Frequency Modulation AFM

In Frequency Modulation AFM (FM-AFM), the cantilever acts as the oscillator in an active feedback circuit. The resonant frequency of the lever changes due to the force interaction between the cantilever tip and sample. Changes in the resonant frequency are detected by an FM demodulator. The feedback is used to keep the lever oscillating at its resonant frequency and at constant amplitude. This technique facilitates the use of high Q levers without restricting the bandwidth or the dynamic range. FM-AFM is usually used in ultra-high vacuum but we wish to use the highly sensitive technique in liquid. This has been achieved by combining FM-AFM with direct magnetic activation of the lever. We have recently deduced simple equations that enable the interaction force and energy to be determined directly from the measured frequency shift.

Extracting Force from Measured Frequency Shifts in FM-AFM

For small oscillation amplitudes, i.e. amplitudes much smaller than characteristic length scale of the interaction force between the tip and sample, it is well established that the frequency shift is proportional to the force gradient:

For arbitrary oscillation amplitudes, the following relationship holds (Giessbl, F.J., Phys. Rev. B 56, 16010 (1997):

where a is the amplitude of oscillation.

Figure 1: Tip-sample interactions in FM-AFM: Here Δf ∝ Conservative Forces where the net work done per oscillation cycle is (e.g. Electrostatics etc.) and ΔA ∝ Dissipative Force where the net work done per oscillation cycle is NOT zero (e.g. Hydrodynamics etc.)

Figure 2: Schematic showing the relative lenth scales of the oscillations amplitde (a) and the interaction force gradient. (Source)

Figure 3: Actual (solid line) and recovered (dashed line) Lennard-Jones force law using the new arbitrary amplitude formula. A spectrum of oscillation amplitudes ranging from a/l = 0.1 to a/l = 10 were used. z is the tip-sample separation and l is the separation where the attractive force is maximum.

However, this relationship does not provide an intuitive connection between frequency shift and force, except for the small amplitude limit.We have mathematically analyzed the behavior of the frequency shift as a function of oscillation amplitude and established that, in the large amplitude limit, the frequency shift is proportional to the half fractional integral of the force, or equivalently, the half fractional derivative of the energy. This finding concurs with the observation that the frequency shift is intermediate to the force and energy for specific force laws. Our analysis also shows that FM-AFM should be interpreted in general as a fractional differential operator, where the order of the derivative/integral is determined only by the oscillation amplitude relative to the length scale of the interaction.The analysis has yielded simple yet accurate analytical formulas that enable the direct determination of the interaction force and energy from the measured frequency shift. These formulas are valid for any oscillation amplitude and can be used with any force law.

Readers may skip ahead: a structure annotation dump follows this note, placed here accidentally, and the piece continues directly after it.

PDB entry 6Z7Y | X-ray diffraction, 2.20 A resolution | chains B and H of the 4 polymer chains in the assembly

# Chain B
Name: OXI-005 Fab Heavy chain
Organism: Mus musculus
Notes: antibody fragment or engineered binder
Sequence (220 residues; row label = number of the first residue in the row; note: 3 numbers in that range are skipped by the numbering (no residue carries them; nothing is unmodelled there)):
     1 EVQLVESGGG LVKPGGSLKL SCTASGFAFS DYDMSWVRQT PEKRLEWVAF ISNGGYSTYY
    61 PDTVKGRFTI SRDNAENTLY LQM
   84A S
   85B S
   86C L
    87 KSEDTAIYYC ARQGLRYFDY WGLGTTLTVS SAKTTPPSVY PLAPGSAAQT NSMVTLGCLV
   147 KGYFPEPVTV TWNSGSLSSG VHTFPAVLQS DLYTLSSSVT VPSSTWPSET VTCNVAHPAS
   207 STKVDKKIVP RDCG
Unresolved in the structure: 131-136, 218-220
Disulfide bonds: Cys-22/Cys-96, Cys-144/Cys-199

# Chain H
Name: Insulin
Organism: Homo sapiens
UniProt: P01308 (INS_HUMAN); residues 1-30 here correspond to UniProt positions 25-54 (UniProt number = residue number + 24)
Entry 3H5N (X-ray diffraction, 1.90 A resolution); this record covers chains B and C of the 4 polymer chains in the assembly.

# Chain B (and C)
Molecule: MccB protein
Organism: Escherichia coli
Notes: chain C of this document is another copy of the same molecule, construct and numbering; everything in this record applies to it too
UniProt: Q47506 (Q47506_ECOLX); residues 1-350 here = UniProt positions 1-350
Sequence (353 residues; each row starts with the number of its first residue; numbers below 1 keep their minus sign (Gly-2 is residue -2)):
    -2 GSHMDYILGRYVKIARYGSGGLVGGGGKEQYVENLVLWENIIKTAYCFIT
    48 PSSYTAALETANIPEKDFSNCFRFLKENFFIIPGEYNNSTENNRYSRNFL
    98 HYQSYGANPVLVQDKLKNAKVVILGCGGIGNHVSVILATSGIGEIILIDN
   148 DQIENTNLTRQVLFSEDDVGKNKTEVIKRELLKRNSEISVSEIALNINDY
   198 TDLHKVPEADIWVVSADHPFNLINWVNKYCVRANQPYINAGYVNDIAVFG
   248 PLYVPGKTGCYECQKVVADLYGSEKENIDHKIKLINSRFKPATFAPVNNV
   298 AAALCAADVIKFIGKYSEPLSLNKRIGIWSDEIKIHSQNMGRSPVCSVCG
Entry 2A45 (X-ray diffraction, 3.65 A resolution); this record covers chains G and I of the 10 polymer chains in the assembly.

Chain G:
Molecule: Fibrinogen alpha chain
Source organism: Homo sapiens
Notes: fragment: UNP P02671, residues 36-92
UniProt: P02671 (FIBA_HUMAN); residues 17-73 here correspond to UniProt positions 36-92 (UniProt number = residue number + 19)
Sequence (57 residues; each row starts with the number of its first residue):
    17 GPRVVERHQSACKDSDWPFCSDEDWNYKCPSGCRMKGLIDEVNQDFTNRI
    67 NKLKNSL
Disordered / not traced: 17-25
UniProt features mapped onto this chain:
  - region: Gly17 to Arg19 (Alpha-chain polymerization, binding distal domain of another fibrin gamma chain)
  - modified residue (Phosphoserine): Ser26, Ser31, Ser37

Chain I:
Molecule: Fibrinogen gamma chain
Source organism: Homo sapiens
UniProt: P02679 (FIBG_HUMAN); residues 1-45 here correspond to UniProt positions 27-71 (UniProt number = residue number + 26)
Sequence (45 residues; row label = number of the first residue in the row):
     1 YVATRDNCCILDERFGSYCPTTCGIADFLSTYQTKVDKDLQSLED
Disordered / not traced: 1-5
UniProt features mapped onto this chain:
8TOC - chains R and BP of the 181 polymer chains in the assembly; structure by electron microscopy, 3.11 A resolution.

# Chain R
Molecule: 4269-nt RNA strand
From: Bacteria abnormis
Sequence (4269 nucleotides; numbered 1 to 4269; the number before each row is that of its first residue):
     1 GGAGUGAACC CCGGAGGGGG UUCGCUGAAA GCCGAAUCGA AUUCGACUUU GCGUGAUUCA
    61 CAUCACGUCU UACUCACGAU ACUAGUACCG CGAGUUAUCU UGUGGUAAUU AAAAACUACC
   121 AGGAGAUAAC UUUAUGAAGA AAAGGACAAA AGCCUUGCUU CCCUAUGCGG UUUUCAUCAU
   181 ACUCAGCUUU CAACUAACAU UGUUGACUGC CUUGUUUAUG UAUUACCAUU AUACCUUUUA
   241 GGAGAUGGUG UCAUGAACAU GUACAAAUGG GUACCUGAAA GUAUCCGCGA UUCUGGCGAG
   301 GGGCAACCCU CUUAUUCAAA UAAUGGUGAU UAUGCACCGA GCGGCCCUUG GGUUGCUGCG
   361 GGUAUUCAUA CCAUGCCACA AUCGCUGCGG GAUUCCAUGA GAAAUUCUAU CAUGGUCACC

The Mathematica code for force conversion can be downloaded here.

References

1. Quantitative force measurements in liquid using frequency modulation atomic force microscopy, Uchihashi, T., Higgins, M. J., Yasuda, S., Jarvis, S. P., Akita, S., Nakayama, Y., and Sader, J. E., Applied Physics Letters, 85, 3575-3577, (2004).
2. Interpretation of frequency modulation atomic force microscopy using fractional calculus, Sader, J. E., and Jarvis, S. P., Physical Review B, 70, 012303, (2004).
3. Accurate Formulas for Interaction Force and Energy in Frequency Modulation Force Spectroscopy, Sader, J. E., and Jarvis, S. P., Applied Physics Letters, 84, 1801-1803, (2004).
4. Quantitative force measurements using frequency modulation atomic force microscopy - theoretical foundations, Sader, J. E., Uchihashi, T., Higgins, M. J., Farrell, A., Nakayama, Y., and Jarvis, S. P., Nanotechnology, 16, S94-S101, (2005).
5. Coupling of conservative and dissipative forces in frequency modulation atomic force microscopy, Sader, J. E., and Jarvis, S. P., Physical Review B, 74, 195424, (2006).